I’m wondering how selection effects will influence the first serious attempt by an AGI to take over the world.
My question here is inspired by thoughts about people who say AGI couldn’t conquer the world because it will depend on humans to provide electricity, semiconductors, etc.
For the purposes of this post, I’m assuming that AI becomes mostly smarter than any single human via advances that are comparable to the kind of innovations that have driven AI over the past decade.
I’m assuming that capabilities are advancing at roughly the same pace as they advanced over the past decade. Let’s say no more than a 5x speedup. So nothing that I’d classify as foom. Foom is not imminent.
I’m assuming AIs will not be much more risk-averse than are humans. I’m unsure whether developers will have much control over this, and whether they’ll want AIs to be risk-averse.
I expect this world to have at least as much variety of AIs near the cutting edge as we have today. So it will at least weakly qualify as a multipolar scenario.
This scenario seems to imply a wide variation among leading AIs as to how wisely they evaluate their abilities.
Which suggests that before there’s an AGI that is capable of taking over the world, there will be an AGI which mistakenly believes it can take over the world. Given mildly pessimistic assumptions about the goals of the leading AGIs, this AGI will attempt to conquer the world before one of the others does.
I’m imagining the AGI is comparable to a child with an IQ of 200, and unusual access to resources.
This AGI would be better than, say, the US government or Google at tasks where it can get decent feedback through experience, such as manipulating public opinion.
Tasks such as fighting wars seem likely to be harder for it to handle, since they require having causal models that are hard to test. The first AGIs seem likely to be somewhat weak at creating these causal models compared to other IQ-like capabilities.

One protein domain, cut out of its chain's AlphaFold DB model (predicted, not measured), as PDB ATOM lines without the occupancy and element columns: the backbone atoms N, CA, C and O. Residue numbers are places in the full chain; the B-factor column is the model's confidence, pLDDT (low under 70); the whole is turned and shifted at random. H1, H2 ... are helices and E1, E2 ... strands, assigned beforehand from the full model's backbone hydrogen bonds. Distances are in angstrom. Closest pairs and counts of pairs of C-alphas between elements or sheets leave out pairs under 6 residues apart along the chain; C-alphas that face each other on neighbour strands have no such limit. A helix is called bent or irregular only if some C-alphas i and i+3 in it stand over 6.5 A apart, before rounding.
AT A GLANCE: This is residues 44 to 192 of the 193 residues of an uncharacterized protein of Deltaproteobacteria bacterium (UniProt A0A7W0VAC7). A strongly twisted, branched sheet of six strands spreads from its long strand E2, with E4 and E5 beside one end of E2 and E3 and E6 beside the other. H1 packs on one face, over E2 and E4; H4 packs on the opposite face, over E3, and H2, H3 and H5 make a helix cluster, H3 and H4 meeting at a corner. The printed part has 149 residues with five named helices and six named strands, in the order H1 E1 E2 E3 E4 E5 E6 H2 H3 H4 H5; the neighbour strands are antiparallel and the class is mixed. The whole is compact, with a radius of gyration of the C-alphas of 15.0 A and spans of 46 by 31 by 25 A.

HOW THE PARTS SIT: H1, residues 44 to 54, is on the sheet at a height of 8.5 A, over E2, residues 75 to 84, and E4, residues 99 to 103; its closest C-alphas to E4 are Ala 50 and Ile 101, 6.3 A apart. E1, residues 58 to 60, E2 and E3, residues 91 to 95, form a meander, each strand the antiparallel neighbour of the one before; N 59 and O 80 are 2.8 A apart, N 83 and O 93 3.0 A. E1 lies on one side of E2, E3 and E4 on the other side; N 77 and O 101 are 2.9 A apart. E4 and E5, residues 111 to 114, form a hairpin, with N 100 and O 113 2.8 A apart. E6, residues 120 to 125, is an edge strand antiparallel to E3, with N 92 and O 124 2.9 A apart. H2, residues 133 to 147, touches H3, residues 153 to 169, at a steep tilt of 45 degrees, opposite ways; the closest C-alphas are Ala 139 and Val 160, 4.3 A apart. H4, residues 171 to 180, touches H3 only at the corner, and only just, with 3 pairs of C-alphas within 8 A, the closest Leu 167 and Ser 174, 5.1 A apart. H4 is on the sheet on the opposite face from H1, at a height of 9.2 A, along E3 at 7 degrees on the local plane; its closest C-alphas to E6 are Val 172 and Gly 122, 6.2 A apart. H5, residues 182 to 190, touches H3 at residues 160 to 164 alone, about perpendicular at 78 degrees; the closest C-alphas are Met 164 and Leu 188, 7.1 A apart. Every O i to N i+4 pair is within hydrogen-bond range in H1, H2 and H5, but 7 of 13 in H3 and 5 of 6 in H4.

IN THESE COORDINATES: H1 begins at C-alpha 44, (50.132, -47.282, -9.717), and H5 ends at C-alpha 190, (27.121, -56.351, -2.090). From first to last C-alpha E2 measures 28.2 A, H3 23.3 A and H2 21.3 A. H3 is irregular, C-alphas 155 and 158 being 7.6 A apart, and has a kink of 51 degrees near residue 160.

So I imagine one or two AGIs might end up being influenced by evidence that’s less direct, such as Eliezer’s claims about about the ease with which a superintelligence could create Drexlerian nanotech.
I can imagine a wide range of outcomes, in which either humans shut down the AGI, or the AGI dies due to inability to maintain its technology:
- a fire alarm
- progress is set back by a century
- enough humans die that some other primate species ends up building the next AGI
- Earth becomes lifeless
Some of you will likely object that an AGI will be wise enough to be better calibrated about its abilities than a human. That will undoubtedly become true if the AGI takes enough time to mature before taking decisive action. But a multipolar scenario can easily pressure an AGI to act before other AGIs with different values engage in similar attempts to conquer the world.
We’ve got plenty of evidence from humans that being well calibrated about predictions is not highly correlated with capabilities. I expect AGIs to be well calibrated on predictions that can be easily tested. But I don’t see what would make an early-stage AGI well calibrated about novel interactions with humans.
How much attention should we pay to this scenario?
My gut reaction is that given my (moderately likely?) assumptions about take-off speeds and extent of multipolarity, something like this has over a 10% chance of happening. Am I missing anything important?